"By downloading this torrent, you are doing the right thing," wrote one user going by the name of "deathkitten" on the popular file-sharing site The Pirate Bay. "You are letting [Electronic Arts] know that people won't stand for their ridiculously draconian 'DRM' viruses." "You have the power to make this the most pirated game ever, to give corporate bastards a virtual punch in the face," deathkitten added in another comment.Overall, Spore was downloaded via filesharing networks more than 171,000 times as of writing, an expected number given the visibility and the anticipation behind the title. But getting to that number this quickly is unexpected, and the rate of downloading from Wednesday to Thursday is attention grabbing, Forbes writes. For its part, EA in a statement says that the percentage of users installing on more than one computer is less than 25 percent, and less than 1 percent install on more than two machines. If that's the case; if hackers are going to break your DRM anyway (Spore was cracked and torrented at the beginning of the month); and if putting in these controls generates such mistrust and bad PR, when their real effect is on a microscopic minority of your users, then, really - why bother? Spore's Piracy Problem [Forbes.com]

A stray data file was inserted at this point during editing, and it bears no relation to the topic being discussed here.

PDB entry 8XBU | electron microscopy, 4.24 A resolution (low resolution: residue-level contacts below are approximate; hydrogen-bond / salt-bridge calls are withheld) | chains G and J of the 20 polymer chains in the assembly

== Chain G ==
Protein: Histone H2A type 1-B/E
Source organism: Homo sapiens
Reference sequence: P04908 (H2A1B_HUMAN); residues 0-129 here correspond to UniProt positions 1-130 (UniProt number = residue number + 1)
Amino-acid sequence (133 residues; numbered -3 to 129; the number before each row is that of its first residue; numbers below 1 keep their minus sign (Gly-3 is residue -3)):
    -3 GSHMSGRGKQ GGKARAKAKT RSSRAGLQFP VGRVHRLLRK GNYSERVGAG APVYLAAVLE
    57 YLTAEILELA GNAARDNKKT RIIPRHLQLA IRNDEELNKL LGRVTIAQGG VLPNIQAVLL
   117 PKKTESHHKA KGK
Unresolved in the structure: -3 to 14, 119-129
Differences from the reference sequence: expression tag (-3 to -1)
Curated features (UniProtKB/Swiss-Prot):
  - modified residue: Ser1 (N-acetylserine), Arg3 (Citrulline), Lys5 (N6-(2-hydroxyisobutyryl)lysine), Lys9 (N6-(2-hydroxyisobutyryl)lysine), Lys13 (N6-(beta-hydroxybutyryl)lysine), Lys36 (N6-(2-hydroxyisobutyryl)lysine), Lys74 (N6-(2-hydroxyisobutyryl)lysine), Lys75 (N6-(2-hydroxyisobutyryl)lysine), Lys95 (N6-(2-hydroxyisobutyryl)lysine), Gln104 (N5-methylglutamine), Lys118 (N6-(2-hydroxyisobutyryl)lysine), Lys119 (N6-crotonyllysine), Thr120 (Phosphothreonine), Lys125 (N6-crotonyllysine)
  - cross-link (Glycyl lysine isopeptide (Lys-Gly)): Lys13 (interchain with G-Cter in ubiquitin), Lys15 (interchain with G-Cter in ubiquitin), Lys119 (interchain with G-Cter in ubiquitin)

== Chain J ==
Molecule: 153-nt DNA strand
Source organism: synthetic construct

I'm not sure if this qualifies as a Streisand Effect, but in the case of Spore, the stimulus and the response are palpable. The anti-DRM backlash against Spore is at least partly responsible for the more than 35,000 illegal downloads of the game reported between Wednesday and Thursday, a figure revealed by Forbes in a look at the game's "piracy problem." The quotes from hackers, crackers and others in download forums seems to suggest they were provoked by what they see as a needless insertion of DRM restrictions on the game.